Irine is a hardworking 76-year-old grandmother and widow from Kenya. She lives in a semi-permanent house and works as a small-scale farmer, growing food to feed herself. She receives other basic necessities from her children. Irine's home is located in an area with many hills, which become very slippery when it rains. One rainy day, Irine was doing her daily duties when she unfortunately slipped and fell. As she fell on the side of her hip, the load she was carrying also fell on top of her. She could not get up or move due to her right lower limb being in pain. Since she was home alone, she had to shout for help, and a neighbor eventually came to her rescue. A family member later took her to a hospital, where she was diagnosed with a fracture of her right femur. Irene currently experiences pain and is unable to use her leg. Although she was previously among the beneficiaries who received health insurance paid for by the government, the government eventually stopped providing payment. This meant Irine had to pay for her own monthly bill, a cost she could not provide. Due to financial constraints and not having insurance, Irine cannot fund her needed treatment. Fortunately, surgeons at our medical partner can help. On August 2nd, Irine will undergo a fracture repair procedure, called an open reduction and internal fixation. After the surgery, she will hopefully be able to walk and care for herself again. Now, our medical partner, African Mission Healthcare Foundation, is requesting $1,247 to fund this procedure. Irine says, "I know how my children struggle to earn a living. Kindly help me so that I may not be a burden to them.”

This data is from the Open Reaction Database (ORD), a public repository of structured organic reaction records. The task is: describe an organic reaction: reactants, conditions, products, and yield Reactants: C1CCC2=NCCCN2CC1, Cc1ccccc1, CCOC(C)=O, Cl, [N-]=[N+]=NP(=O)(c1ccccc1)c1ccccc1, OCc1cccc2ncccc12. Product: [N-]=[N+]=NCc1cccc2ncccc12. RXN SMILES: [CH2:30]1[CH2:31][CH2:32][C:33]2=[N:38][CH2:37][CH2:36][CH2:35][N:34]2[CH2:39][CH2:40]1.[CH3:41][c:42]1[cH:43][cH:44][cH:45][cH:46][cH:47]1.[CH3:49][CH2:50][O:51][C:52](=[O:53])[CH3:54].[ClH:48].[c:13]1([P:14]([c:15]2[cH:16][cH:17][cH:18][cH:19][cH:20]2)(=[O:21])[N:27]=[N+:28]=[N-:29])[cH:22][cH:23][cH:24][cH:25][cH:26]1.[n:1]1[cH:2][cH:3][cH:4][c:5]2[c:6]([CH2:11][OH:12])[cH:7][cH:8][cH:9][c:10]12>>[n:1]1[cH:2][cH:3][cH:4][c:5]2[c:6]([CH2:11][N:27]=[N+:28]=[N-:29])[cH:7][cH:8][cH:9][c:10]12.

49% funded

49%funded